Cleft Palate Film Production for Hearts In Motion Guatemala Mission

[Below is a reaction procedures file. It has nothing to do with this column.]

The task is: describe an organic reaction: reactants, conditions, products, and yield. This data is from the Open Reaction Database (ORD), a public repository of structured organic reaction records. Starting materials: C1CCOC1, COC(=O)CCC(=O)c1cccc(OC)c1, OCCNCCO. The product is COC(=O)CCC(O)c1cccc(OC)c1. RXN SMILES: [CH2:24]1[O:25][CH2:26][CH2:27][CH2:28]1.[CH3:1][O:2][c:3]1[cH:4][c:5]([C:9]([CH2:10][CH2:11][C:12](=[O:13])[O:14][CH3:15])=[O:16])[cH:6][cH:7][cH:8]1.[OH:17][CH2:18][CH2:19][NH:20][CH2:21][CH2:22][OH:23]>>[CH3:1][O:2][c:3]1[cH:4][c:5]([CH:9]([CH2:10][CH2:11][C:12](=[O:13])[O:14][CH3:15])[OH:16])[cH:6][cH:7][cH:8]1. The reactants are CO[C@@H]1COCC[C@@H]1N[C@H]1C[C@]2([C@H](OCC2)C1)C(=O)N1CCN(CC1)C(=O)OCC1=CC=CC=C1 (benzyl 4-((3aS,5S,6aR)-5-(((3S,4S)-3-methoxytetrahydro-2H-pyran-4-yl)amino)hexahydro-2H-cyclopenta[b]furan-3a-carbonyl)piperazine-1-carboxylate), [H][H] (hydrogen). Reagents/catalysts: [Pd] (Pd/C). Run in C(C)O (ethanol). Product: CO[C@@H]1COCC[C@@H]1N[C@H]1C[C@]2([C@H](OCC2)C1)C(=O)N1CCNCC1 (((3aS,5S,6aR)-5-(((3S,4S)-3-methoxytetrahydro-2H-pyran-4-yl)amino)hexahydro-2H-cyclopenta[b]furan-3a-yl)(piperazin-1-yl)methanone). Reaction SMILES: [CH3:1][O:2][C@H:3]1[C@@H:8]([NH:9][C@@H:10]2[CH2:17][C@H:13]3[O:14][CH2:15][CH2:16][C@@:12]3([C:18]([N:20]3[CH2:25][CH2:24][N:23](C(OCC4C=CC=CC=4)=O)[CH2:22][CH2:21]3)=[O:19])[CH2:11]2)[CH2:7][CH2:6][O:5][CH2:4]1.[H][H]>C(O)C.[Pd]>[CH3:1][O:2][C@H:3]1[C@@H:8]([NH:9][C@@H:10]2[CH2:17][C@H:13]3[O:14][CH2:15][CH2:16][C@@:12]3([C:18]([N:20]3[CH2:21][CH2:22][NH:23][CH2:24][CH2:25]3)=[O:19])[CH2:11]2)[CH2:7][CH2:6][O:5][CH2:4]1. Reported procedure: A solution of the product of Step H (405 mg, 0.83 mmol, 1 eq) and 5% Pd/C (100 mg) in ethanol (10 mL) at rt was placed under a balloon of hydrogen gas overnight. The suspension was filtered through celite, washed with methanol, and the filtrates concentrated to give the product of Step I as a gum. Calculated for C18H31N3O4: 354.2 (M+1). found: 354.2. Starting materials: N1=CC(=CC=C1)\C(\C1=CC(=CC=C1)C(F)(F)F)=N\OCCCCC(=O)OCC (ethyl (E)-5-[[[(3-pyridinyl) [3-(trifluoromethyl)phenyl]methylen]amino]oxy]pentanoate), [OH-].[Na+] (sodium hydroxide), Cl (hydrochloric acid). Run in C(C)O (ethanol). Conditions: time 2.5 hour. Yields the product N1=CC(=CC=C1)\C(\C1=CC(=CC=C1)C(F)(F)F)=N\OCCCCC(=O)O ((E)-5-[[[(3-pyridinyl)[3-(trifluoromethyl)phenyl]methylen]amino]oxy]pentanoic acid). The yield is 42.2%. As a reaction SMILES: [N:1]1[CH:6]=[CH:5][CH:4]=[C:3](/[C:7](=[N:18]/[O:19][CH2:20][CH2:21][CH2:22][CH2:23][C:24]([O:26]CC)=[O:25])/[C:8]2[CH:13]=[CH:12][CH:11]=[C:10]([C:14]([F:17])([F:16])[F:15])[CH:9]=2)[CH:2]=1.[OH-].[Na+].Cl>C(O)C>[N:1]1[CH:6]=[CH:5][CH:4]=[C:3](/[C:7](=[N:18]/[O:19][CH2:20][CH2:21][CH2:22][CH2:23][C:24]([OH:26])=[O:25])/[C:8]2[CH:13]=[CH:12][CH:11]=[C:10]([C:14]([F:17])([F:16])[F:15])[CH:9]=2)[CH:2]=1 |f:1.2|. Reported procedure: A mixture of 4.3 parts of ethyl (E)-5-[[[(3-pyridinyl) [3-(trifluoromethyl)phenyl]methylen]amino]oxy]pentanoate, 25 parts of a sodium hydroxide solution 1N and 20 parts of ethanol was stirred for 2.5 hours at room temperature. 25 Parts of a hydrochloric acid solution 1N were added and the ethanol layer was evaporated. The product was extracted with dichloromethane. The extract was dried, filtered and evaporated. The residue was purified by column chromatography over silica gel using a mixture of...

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Impoverished children and adults with cleft lip and/or cleft palate in Guatemala and neighboring countries travel to a clinic operated by Hearts In Motion (HIM), a non-profit agency that provides critical reconstructive surgery. Since 2011, WSU-Spokane’s annual weeklong mission trip empowers Speech and Hearing Science students to develop Speech Therapy skills. Language barriers further compound the limited science knowledge of the patients and their families. Previous student and faculty participants researched existing Spanish-language information about cleft and discovered resources for an audience with formal science education. As available materials do not appropriately engage the target population, they proposed creating an educational film for the surgical waiting room. The film production project was formed in mid-2015. The project manager interviewed previous trip participants to develop the scope, established a project timeline and recruited student volunteers. Production teams researched and generated the script, translated and narrated the text, recorded interviews or collected images. The project manager assembled the materials into a film. The final project illustrated the basics of speech, breathing and swallowing followed by the cause of cleft and the impact of cleft on those processes. A surgeon interviewee described the most common surgeries; a Speech Language Pathologist interviewee emphasized the need for Speech Therapy after surgery. The final section described advice for recovery and long-term success including pain management, nutrition selection and wound care. This project creatively supports the discipline of Speech and Hearing Science by educating, empowering and improving the quality of life for an underserved population. Initially available for the March 2016 Guatemala HIM mission trip, the scope of this presentation is limited to the project management aspect of the film. The socioeconomic status of the patients increases the burden of traveling between their residence and the HIM clinic; one element of the film is to explain the potential medical need of returning for additional care when follow-up is recommended by the surgeon. To assess the impact of film topics, student participants of the March 2016 trip will survey the audience before and after viewing the film, discussing their results in a future presentation.